• Garden of the Fugitives: Many people visit Pompeii to see the castings of the victims where they lay. The Garden of the Fugitives is one site where you will see many castings because it is located in the back of the city where people were fleeing from Vesuvius’ wrath.
  • House of the Faun: Pompeii’s largest house was the House of the Faun. The grounds include large front and back courtyards. You’ll find the Faun statue in the front courtyard and an intricate mosaic portraying a battle in the back courtyard.
  • House of Venus in the Shell: The House of Venus in the Shell gets its name from the beautifully preserved fresco of the goddess Venus. This house is somewhat off the beaten path, so you’ll marvel at Venus and many other frescoes without having to fight for elbow room.
  • House of Sallustio: The House of Sallustio is believed to have been an inn during the Pompeian heyday. Enjoy the small backyard garden, a fresco of the goddess Diana, and a small shop where you can buy snacks if you’re hungry.
  • Stabian Baths: Even though you’ve visited the Forum Baths, you need to wander through the Stabian Baths as well. These are the oldest set of baths in Pompeii, and they are also wonderfully preserved. Plus, they aren’t as crowded as the Forum Baths.
  • Villa of the Mysteries: The Villa of the Mysteries is located away from Pompeii’s main area, so you will have a bit of a walk to get there. It is worth it, however, for two reasons: First, the painted frescoes are breathtaking, and second, it’s also not as crowded as other Pompeii sites.

Things to Remember

You know some of the sites you will see – now, here’s what to keep in mind:

  • Some travelers have made the trip to Pompeii only to find that many of the city’s sites are closed. It’s wise to find out what will be open prior to journeying to Pompeii to ensure you’ll be able to see what you went there to see, but understand that areas still might be closed.
  • Most visitors congregate in the front of the city. If you begin your tour in the back, you’ll find less crowding and more time to enjoy some of the less-visited ruins. By the time you’ve made it to the city’s front, many people have already left for the day.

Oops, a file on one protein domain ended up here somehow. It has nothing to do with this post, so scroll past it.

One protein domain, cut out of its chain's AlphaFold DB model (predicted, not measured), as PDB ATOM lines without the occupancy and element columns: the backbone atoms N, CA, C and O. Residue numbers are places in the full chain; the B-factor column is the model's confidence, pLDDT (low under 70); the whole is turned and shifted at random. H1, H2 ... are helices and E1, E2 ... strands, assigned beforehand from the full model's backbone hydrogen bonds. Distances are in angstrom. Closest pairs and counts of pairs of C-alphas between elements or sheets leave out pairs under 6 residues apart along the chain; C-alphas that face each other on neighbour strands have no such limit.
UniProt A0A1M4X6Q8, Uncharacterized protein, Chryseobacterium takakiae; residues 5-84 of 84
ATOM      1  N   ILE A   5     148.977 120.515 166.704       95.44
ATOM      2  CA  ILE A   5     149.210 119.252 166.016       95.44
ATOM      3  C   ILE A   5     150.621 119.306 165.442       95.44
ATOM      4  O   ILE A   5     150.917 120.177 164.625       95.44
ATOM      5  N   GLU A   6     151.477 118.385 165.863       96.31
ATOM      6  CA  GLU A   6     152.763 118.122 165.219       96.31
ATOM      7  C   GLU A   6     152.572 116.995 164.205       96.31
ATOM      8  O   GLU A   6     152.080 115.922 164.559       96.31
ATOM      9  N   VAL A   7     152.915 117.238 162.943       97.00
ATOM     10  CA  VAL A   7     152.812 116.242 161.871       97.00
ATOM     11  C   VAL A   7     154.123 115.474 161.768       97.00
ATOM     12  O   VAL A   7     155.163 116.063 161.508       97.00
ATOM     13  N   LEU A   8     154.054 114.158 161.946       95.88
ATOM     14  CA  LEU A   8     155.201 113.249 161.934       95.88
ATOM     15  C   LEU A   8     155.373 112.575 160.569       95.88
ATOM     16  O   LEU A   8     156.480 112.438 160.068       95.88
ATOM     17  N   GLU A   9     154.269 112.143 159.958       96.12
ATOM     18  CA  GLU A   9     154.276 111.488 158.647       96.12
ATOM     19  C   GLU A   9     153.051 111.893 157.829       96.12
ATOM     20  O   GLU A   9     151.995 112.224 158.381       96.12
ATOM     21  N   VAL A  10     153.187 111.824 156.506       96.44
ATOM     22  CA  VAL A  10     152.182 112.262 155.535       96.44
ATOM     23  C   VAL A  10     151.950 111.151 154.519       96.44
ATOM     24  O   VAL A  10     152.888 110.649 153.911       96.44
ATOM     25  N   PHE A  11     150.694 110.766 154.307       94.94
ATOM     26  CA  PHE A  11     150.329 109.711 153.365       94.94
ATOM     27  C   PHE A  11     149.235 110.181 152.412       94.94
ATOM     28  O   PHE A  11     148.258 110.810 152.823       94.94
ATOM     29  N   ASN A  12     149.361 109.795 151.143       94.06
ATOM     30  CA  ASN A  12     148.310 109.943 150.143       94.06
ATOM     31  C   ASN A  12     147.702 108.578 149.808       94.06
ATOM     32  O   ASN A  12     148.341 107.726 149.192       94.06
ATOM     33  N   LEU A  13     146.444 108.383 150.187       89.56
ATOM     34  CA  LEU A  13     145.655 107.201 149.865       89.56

• Determine exactly how much time you want to dedicate to your Pompeian visit so you know if you have time to go it alone or would do better to participate in a guided tour. Guided tours often stick to an allotted time frame, so you’ll see the city much faster, if that is your desire.
  • Remember the important stuff: water and sun protection. Pompeii is outdoors, and the weather is quite warm, especially in the summertime. You’re going to be in the sun and walking all day, so make certain you protect your skin and maintain your hydration!

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About the author

Venere Travel Blog writer theresa caruso

Hello fellow travel enthusiasts! My name is Theresa Caruso, I was born in Holyoke, MA on September 28, 1978. I've been a private travel agent for the last several years and could not imagine doing anything else. With a short list of clients, I'm able to help people see the world the way I wish everyone could. When I do get spare time, I enjoy traveling to new locations, playing softball in my friend's league, great little Italian restaurants, and going to the gym. Google+

2 responses to “Exploring the Ancient City of Pompeii”

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  1. Pete says:
    June 16th, 2014 at 17:56

    We went to Pompeii 3 year back. Amazing how well the buildings are preserved from the ash, it was a glimpse back in time, truly incredible. I’ll be going back to Naples to visit the Amalfi Coast and will be visiting Pompeii again on my way back.

  2. Marysia says:
    July 27th, 2014 at 18:35

    I still can’t understand why I never visited Pompeii, I have been in Italy like 30 times!